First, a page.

Mom added my name to the deed of the house and property(I was willed it anyway) I was told that doing so would stop any liens that state would place if mom ever needed Medicaid. However, in my state moms current monthly income is still too much for her to qualify for Medicaid.
Another thing to remember that if you move this money, sell or etc. The IRS will come down on her maybe putting her in a higher tax bracket in turn she will pay more federal taxes. This year my mom will pay more in taxes cause she falls in a higher bracket. But I needed to prepare for the future. Alot of things can happen in the next few years so we needed to be prepared.
Yeah you need to talk to someone that has knowledge on this issue so that you handle it right.
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5 year look back.

When you do the Medicaid application, she or you will sign a form H1200. Which means you give HHSC consent to obtain information from ANY sources to verify the information. This is all tied to the applicants & the spouse's SS# - so you can't really can't be anything but transparent on what's what. You have 10 days from when you sign to tell them of anything you may have forgotten. H1200 also allows for possible estate recovery for Medicaid $ spent on her care including prescription costs upon her death. So if she still has a house and you go to sell it after she dies, there may be a lien on it by HHSC for the tally.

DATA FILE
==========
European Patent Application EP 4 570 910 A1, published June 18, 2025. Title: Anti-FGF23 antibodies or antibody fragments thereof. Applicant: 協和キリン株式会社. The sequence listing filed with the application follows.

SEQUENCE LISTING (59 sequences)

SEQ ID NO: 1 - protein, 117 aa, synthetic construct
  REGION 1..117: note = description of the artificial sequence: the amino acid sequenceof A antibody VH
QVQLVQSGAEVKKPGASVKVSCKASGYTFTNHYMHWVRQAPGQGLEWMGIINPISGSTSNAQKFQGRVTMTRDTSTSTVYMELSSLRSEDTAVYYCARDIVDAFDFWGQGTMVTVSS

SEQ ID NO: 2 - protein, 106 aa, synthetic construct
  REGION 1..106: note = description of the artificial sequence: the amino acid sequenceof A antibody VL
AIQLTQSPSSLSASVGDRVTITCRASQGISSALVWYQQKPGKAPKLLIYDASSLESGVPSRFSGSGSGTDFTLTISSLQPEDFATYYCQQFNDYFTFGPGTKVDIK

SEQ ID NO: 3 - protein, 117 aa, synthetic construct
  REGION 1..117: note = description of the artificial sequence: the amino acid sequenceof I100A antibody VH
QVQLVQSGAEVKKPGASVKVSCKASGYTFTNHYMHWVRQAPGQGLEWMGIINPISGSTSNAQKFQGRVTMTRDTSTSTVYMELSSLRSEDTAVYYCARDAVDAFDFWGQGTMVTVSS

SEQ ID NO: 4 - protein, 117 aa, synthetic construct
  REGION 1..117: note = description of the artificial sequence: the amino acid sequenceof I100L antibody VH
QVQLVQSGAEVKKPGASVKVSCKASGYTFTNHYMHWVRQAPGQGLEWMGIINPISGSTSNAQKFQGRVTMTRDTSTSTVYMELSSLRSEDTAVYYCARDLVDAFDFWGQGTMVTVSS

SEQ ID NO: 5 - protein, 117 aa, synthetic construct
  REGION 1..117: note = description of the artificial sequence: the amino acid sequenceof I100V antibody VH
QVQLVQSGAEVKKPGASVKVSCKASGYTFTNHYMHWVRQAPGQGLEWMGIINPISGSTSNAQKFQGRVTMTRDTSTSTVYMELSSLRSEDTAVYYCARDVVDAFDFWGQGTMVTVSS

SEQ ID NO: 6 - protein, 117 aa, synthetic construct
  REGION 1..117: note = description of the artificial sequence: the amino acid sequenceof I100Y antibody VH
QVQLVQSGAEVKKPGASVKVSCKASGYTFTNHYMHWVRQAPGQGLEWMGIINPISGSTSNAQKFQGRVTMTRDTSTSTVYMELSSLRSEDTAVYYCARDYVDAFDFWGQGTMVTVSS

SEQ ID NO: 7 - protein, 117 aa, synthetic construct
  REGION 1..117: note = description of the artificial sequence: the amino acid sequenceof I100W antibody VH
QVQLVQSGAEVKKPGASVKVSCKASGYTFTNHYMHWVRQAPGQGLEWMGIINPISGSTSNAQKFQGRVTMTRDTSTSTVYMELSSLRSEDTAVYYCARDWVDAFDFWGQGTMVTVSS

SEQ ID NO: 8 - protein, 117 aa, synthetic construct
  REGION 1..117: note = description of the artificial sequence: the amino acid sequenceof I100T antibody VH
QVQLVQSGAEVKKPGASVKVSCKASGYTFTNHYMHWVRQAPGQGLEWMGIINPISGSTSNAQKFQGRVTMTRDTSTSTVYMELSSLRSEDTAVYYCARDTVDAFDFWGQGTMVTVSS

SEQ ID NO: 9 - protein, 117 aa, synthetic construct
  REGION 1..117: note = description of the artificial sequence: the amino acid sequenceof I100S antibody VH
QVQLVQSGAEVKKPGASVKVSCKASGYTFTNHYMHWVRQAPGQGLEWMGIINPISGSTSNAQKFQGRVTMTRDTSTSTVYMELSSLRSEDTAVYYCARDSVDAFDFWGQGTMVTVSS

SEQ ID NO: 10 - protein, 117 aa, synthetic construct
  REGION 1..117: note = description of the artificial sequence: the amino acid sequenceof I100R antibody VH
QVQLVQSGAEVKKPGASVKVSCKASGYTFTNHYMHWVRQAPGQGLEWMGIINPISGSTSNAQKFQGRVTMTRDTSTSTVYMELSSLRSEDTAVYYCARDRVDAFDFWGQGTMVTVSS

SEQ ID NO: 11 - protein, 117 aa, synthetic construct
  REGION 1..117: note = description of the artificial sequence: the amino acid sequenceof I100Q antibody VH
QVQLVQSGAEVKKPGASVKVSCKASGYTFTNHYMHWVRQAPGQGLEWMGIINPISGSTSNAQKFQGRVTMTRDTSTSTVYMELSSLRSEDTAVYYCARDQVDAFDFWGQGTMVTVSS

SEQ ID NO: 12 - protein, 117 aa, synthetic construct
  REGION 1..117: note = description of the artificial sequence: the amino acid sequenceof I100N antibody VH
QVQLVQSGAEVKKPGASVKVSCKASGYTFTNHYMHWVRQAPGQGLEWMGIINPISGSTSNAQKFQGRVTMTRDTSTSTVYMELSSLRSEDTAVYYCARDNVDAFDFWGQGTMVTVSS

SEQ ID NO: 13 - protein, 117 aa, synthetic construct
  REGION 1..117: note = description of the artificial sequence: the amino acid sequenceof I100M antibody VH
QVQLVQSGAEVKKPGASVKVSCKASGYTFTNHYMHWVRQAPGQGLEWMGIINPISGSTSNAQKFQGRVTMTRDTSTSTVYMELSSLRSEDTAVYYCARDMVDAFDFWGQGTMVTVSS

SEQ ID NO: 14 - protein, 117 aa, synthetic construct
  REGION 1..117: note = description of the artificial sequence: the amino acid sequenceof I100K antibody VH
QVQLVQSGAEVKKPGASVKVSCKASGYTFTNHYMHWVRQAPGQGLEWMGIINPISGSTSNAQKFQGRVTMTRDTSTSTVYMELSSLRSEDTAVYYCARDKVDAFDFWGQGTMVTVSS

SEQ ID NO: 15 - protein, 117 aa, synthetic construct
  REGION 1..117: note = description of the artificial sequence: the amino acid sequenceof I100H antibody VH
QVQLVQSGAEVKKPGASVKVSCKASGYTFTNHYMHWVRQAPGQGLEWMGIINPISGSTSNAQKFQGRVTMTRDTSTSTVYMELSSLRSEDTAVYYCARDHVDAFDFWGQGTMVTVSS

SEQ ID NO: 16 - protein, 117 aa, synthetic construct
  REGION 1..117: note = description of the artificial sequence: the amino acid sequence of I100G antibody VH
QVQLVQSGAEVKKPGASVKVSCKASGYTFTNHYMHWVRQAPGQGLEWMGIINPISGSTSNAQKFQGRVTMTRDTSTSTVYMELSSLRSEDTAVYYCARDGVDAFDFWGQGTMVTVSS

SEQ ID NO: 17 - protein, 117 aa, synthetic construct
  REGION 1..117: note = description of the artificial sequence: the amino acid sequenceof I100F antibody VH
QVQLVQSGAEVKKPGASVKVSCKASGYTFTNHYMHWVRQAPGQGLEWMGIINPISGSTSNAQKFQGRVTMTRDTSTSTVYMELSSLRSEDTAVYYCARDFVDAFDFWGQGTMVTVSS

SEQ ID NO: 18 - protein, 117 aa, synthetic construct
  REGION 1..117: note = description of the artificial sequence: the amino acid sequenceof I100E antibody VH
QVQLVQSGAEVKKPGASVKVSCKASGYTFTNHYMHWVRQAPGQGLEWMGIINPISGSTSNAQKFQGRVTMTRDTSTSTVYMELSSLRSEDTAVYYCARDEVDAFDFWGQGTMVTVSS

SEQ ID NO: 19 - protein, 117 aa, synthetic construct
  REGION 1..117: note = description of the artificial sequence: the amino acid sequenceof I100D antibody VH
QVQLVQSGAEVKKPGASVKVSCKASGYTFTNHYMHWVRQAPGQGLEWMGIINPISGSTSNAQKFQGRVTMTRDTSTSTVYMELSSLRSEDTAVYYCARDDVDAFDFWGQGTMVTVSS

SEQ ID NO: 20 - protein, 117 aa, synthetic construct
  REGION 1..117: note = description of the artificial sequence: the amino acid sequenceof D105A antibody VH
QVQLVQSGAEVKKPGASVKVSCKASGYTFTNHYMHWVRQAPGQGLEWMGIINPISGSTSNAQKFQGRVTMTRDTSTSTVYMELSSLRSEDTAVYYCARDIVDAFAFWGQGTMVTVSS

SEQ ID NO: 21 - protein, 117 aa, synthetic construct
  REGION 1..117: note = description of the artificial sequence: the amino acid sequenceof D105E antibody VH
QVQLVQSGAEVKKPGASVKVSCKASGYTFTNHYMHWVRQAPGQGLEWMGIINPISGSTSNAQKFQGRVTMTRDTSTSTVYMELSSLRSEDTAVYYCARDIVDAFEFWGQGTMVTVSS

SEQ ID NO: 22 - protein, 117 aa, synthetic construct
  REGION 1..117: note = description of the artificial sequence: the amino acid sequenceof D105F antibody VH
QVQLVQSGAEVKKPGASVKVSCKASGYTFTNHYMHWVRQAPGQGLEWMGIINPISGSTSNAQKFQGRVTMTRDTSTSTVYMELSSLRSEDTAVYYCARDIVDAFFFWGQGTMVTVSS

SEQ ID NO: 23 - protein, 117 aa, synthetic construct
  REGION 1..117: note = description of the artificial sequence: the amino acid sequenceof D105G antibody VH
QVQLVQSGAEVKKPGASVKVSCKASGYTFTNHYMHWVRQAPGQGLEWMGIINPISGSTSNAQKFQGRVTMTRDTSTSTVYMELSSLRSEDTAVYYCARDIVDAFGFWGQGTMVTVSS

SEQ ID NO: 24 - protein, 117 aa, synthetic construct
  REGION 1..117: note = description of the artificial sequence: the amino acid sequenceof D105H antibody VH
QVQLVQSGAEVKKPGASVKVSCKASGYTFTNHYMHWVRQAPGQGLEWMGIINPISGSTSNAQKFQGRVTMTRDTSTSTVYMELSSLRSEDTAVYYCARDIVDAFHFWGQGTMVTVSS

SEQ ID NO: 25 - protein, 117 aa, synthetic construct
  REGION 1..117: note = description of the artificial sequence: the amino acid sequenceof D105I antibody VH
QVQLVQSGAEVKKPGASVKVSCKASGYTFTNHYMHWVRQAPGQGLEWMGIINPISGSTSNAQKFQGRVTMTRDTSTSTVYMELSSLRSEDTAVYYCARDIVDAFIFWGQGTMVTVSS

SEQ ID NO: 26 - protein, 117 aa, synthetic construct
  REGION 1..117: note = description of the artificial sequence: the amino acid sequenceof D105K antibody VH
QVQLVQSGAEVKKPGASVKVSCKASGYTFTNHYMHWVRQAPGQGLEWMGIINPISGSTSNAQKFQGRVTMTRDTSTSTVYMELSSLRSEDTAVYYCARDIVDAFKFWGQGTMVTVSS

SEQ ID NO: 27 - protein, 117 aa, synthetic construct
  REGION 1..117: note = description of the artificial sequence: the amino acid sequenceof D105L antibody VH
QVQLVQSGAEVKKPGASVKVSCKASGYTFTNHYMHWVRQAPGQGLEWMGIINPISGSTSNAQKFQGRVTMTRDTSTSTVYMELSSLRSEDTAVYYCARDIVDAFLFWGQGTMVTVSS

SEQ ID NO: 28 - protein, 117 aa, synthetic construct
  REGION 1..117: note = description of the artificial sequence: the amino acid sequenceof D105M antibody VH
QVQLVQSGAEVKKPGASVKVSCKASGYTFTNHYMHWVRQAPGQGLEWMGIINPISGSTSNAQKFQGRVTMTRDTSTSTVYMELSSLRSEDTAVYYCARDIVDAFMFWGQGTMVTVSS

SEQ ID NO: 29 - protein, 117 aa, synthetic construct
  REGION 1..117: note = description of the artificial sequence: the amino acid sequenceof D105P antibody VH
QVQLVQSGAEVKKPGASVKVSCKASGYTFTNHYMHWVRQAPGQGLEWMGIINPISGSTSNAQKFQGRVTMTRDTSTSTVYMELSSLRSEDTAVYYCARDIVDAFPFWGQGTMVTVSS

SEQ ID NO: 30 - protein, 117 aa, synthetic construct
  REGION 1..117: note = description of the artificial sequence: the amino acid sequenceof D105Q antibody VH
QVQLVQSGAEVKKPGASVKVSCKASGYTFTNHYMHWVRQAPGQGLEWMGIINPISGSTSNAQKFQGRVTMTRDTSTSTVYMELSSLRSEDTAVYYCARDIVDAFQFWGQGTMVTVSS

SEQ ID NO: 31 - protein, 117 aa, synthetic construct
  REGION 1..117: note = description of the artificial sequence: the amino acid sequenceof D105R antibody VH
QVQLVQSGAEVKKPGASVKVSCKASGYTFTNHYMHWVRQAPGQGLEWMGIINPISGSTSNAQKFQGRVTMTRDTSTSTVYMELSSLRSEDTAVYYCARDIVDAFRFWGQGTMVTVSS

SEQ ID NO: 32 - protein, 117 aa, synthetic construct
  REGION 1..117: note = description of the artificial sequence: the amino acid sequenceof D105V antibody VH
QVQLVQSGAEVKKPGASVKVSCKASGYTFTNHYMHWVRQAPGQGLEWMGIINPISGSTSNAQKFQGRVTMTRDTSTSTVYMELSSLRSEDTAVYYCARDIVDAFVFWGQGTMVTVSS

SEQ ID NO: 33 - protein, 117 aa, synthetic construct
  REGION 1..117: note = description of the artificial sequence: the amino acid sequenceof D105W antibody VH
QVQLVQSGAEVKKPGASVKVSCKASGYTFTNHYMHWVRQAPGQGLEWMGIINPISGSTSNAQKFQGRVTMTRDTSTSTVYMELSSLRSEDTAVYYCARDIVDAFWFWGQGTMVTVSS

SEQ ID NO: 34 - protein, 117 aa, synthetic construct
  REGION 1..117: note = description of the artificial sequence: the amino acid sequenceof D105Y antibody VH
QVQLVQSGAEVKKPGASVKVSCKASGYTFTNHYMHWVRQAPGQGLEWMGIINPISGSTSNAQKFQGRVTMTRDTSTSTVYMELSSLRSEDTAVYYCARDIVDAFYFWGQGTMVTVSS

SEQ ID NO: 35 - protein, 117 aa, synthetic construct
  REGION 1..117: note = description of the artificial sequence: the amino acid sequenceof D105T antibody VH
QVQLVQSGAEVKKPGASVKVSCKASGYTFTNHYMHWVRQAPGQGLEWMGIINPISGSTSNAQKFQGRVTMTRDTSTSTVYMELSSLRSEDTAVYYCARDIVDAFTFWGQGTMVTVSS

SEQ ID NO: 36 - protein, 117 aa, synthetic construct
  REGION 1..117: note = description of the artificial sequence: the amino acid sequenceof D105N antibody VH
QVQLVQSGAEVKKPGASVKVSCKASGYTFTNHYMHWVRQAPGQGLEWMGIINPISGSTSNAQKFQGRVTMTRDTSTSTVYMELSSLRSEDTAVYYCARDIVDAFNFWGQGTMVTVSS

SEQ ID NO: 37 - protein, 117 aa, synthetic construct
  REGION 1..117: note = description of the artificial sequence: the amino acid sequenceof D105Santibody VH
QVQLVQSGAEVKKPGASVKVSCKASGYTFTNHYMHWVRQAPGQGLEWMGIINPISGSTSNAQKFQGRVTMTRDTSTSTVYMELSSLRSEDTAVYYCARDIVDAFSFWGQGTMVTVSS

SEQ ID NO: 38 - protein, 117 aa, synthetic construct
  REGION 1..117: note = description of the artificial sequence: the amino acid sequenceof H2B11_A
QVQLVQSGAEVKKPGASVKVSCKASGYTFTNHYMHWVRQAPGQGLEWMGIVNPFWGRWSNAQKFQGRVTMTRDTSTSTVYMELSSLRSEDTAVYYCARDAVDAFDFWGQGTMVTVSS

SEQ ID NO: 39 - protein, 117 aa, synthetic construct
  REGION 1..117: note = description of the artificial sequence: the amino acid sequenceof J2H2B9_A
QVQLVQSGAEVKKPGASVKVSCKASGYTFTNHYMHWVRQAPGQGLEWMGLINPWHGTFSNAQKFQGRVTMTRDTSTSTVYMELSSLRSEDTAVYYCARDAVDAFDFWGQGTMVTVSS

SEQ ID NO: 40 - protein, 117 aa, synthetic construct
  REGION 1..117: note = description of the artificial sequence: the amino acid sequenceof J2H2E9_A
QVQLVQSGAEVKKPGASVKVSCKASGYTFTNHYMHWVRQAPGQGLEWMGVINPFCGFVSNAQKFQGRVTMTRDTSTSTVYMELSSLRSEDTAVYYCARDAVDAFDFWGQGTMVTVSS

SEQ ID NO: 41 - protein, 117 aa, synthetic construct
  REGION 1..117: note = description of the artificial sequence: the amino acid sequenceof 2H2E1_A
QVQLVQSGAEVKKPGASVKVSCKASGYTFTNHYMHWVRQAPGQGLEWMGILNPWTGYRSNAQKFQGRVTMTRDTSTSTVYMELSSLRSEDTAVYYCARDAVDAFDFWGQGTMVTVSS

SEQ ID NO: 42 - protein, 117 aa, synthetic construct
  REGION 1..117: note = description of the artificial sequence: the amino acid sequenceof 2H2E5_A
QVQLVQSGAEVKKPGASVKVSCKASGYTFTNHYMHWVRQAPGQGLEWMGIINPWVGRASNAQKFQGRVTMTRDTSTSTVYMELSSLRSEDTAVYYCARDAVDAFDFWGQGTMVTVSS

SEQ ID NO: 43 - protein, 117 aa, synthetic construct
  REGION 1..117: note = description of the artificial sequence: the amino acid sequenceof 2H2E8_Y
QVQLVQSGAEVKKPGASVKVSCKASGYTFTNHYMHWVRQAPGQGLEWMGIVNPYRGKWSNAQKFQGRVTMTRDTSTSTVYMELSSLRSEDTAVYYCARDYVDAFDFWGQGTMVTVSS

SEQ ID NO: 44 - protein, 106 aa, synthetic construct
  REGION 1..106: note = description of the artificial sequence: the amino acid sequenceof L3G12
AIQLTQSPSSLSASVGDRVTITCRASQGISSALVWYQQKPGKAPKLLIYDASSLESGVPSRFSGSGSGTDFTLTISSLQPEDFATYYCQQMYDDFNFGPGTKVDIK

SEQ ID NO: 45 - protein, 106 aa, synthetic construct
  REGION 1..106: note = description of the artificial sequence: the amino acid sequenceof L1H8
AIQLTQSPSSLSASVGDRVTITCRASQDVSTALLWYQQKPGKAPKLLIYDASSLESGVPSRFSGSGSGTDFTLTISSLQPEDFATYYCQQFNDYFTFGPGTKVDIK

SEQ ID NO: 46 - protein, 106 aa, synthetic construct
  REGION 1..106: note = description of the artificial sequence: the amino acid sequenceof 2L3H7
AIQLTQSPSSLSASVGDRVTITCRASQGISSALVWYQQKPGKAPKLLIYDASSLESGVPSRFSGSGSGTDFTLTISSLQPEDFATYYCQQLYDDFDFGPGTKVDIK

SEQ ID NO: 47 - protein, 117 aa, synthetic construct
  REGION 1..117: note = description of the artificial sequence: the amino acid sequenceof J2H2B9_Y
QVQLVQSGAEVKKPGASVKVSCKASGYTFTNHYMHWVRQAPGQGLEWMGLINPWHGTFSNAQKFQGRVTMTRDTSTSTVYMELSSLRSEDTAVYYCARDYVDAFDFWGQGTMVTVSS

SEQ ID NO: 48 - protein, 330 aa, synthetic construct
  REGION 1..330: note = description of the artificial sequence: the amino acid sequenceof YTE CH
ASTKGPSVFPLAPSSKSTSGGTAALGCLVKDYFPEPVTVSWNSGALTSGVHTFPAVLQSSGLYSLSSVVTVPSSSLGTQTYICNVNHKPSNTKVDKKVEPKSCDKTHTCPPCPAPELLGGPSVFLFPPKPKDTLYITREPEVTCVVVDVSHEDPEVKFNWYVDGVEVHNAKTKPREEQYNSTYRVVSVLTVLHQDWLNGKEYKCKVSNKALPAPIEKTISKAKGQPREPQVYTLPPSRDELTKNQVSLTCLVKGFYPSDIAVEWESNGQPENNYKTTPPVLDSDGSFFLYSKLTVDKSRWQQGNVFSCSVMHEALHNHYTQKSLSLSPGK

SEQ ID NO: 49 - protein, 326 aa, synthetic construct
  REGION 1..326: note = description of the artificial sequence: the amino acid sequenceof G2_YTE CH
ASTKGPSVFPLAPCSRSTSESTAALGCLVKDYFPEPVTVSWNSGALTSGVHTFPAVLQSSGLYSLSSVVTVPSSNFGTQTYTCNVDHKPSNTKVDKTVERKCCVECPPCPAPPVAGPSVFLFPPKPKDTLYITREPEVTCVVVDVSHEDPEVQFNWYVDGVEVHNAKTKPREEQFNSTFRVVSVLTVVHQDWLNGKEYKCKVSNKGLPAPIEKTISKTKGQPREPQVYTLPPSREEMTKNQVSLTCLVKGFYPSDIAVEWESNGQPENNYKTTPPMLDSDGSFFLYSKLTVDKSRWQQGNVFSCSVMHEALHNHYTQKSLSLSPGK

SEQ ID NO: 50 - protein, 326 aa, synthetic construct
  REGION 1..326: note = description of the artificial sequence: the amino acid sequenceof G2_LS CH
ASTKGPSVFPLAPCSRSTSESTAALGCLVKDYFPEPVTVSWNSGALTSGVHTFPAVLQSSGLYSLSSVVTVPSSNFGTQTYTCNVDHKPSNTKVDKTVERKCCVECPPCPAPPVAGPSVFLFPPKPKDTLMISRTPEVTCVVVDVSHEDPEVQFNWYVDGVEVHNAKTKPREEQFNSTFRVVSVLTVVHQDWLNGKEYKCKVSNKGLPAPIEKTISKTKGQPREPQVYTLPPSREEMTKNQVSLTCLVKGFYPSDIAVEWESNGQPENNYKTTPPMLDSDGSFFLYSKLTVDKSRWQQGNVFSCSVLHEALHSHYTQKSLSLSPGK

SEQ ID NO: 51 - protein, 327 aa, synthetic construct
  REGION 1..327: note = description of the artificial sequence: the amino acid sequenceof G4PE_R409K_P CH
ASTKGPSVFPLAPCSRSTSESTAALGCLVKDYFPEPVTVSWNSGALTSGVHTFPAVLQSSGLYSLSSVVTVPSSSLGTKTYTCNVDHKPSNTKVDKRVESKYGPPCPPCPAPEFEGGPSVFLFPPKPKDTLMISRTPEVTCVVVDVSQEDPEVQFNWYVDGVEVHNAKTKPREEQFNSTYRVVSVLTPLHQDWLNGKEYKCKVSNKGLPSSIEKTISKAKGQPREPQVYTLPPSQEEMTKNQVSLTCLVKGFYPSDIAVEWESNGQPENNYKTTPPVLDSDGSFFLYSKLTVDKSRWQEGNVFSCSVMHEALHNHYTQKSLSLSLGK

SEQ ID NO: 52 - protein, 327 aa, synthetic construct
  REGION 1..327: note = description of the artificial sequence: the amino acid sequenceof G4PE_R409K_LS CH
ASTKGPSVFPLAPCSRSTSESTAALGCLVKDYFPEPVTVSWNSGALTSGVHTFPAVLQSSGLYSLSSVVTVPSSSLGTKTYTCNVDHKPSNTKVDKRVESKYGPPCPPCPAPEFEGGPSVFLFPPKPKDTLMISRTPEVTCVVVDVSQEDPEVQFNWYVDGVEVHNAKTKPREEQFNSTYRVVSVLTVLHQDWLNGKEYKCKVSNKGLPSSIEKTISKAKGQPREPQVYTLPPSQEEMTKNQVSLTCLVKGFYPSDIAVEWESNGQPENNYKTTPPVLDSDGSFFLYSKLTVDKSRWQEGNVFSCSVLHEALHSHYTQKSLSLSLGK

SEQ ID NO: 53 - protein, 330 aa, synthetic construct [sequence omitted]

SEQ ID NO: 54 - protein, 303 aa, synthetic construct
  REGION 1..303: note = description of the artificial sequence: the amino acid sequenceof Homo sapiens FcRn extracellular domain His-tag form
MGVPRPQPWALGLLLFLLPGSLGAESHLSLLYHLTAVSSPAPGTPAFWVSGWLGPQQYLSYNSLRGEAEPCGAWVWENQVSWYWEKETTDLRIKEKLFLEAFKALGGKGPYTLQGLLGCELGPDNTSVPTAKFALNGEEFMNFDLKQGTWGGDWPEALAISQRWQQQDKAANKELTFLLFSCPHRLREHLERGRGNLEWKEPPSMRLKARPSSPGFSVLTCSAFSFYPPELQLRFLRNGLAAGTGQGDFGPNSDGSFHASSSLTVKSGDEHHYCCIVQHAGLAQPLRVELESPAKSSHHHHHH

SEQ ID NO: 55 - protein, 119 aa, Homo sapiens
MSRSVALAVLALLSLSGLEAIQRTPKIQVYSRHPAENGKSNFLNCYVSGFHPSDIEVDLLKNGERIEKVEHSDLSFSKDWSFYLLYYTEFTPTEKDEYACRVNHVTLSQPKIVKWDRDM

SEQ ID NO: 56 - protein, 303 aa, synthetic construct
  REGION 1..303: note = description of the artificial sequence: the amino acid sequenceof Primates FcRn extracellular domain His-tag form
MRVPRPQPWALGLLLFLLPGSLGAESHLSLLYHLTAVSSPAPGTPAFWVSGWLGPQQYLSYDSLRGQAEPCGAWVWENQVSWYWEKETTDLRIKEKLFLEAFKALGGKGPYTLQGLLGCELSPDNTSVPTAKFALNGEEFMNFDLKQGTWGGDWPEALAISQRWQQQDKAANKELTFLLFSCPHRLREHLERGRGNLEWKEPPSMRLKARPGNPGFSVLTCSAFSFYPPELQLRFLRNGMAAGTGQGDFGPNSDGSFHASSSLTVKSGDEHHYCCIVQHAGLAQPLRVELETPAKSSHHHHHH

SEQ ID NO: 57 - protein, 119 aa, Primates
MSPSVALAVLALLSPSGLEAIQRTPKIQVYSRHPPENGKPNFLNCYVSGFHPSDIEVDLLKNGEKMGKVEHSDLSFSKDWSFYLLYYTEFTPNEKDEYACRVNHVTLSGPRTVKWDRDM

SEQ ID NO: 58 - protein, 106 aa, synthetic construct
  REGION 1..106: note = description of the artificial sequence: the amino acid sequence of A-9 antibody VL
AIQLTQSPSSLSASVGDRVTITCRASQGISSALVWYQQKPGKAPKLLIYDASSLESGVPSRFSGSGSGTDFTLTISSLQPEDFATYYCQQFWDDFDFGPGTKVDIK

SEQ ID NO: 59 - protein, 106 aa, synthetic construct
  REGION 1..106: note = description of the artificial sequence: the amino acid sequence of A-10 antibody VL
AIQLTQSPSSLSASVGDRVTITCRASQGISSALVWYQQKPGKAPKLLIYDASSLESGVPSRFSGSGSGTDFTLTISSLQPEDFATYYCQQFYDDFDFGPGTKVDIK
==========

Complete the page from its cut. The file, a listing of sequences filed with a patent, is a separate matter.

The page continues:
Find an elder care attorney (certified in this speciality) as they can guide you best. Every state is different, so you want to get someone who ideally is in the county where she lives too. If you don't have DPOA, MPOA, incapacity statement done already, they can do that too.

Miller trust, life estate, LadyBird deed are all options. IMHO it really depends on what you anticipate her needs to be and what she has her $$ in currently and if she has bequests that are POD. If she has any margin calls get those done as one of your first things. Does she have a broker? If so they will have suggestions for attorney's. If estate is truly large, you might want them to manage it anyways to avoid future litigation within the family or others.

Right now the maximum monthly in income is $ 2,022.00 per month in Texas. 1 penny over and no medicaid - Miller trust is good for situations when they are slightly over the maximum as it is easy to administer and allows for flexibility like if her annuity has a COLA. Whatever the case you need to get all her income info together and go over before you meet w/elder attorney.

If she has oil & gas royalty payments,I've found that is a total pain in the butt to deal with as it can vary wildly and sometimes they only pay annually and it can take her over the monthly $ for that month. Then sometimes they are dormant for years with zero income then the lease gets sold, then they get $ from the sale. Either way she gets ineligible and you have to reapply. NH doesn't get paid and you have to pay the NH for the month. My advice is to get mineral/oil/gas transferred or sold. If they are small then donate to a charity, just too much paperwork.
Good luck getting organized.